Agriculture, which provides our livelihood, has reached a point of no return. It is urgent to rethink it, if we are to believe “The little guys from the countryside” by Arnaud Brugier. This takes stock on the ground, with peasants totally subservient to the diktats of the CAP (common agricultural policy) concocted in pharmacies in Brussels. “We don’t decide anything anymore ”, recognizes a breeder who explains how the bonus system determines her professional choices.
For example, if the European aid granted to meat producers decreases, they immediately convert to growing corn. Farmers are pushed to modernize and overproduce. As a result, they are fewer and fewer on increasingly large farms. Hence the reflection of one of them on the size of harvesters, which has continued to increase over the years. The successive reforms of the CAP have pushed the aberration to its height. By dint of subsidies to compensate for lost income, we end up financing farmers who no longer cultivate anything. We must not forget either the drop in the quality of the products of an overly industrialized agriculture. “The common agricultural policy, declares in the film the landscape designer Gilles Clément, it is a vision of the exploitation of living things by economists and manufacturers. ”
Fortunately, the resistance is organizing. See “Very motivated locals”, which describes the struggle of market gardeners and agricultural producers to sell and consume locally. Quite the opposite of the long circuits encouraged by Brussels. We are studying the case of Loco-Motifs (hence the title), an Aveyron association based in Arvieu, not far from Rodez, which sells baskets of agricultural products and delivers them to shops in the department. A system that can be found elsewhere in France but which has the merit of being fairly detailed in this living and dense documentary.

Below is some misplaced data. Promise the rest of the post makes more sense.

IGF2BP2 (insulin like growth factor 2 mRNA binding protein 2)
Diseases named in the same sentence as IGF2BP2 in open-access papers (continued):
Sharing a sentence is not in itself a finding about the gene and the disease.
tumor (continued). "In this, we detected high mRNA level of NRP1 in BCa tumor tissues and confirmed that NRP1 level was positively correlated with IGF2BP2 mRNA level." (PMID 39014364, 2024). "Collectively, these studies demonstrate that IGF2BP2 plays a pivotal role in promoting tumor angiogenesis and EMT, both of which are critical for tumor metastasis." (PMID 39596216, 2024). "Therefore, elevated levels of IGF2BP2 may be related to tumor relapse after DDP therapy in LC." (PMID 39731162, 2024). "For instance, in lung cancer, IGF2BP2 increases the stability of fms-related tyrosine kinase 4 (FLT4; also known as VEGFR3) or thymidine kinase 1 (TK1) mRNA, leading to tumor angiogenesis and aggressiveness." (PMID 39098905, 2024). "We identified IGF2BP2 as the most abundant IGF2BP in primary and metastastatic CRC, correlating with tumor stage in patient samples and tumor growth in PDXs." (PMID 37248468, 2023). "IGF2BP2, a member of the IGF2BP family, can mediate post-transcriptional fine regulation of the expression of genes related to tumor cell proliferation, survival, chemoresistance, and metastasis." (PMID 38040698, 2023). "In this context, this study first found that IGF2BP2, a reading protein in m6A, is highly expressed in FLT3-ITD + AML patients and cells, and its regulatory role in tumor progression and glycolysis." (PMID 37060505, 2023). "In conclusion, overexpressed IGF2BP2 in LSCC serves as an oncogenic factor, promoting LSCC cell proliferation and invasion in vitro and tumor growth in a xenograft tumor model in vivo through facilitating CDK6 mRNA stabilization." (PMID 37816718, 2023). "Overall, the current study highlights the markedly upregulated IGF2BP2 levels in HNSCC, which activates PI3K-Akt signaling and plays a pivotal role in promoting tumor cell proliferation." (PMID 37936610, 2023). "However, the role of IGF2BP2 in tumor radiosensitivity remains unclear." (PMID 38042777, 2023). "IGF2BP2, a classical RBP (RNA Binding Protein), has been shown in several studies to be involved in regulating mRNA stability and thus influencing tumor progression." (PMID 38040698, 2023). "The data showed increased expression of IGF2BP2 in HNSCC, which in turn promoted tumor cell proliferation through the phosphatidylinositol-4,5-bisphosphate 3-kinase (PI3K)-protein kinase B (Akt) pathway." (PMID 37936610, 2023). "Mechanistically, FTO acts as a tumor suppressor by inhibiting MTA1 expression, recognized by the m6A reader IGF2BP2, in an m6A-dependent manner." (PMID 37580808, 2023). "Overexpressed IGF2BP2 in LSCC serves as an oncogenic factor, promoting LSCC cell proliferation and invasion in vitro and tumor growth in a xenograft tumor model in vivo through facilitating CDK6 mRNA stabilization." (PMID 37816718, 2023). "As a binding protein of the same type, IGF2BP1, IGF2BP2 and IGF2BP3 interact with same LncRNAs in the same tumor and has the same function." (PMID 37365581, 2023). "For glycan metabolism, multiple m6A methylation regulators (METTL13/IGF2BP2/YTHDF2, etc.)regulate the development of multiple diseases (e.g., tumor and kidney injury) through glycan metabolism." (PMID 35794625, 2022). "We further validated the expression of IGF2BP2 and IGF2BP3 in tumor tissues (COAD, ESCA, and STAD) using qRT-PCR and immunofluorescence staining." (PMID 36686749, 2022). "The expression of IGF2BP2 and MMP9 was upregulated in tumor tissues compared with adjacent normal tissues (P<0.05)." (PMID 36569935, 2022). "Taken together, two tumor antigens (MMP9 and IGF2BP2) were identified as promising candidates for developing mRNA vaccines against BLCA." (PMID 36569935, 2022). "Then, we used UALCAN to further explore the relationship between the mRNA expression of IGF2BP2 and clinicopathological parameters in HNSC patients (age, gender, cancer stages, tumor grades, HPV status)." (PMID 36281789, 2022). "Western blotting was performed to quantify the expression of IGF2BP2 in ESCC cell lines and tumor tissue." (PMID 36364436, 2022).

In Arvieu, the CAP is not the main concern, and producers probably hardly receive the subsidies. On the other hand, they escape the aberrations of the quota policy, and they envision agriculture outside the productivist obsessions of the European Union. We discover, for example, a type of pig farming that is extremely rare, because they live in the open air. Pigs frolicking in the forest, it surprises … Same principle, but even more local in “A village in the wind” by Jean-Louis Gonterre, who discusses the case of Burdignes, a small town in the Loire, near Saint Etienne, which has become an almost self-sufficient laboratory of organic farming, and combining its concern for well-living and eating well with a rare sense of conviviality, complemented by a cultural component combining crafts and theater. A model to follow or not, which in any case shows a change of scale aimed at preserving a way of life hampered by the headlong rush of trade and industry, which has reduced the peasant world to a skin of sorrow. Utopias undoubtedly, but utopias essential to make the world closer and accessible by reducing transport and intermediaries. The health of the economy, in the long term, but also health itself, is at this price.
” The little guys from the countryside ” by Arnaud Brugier. France, 2013, 1 h 28
“Very motivated locals” by Oliver Dickinson. France, 2016, 1 h 18
“A village in the wind” by Jean-Louis Gonterre. France, 2018, 1 h 16
To see on cinemutins.com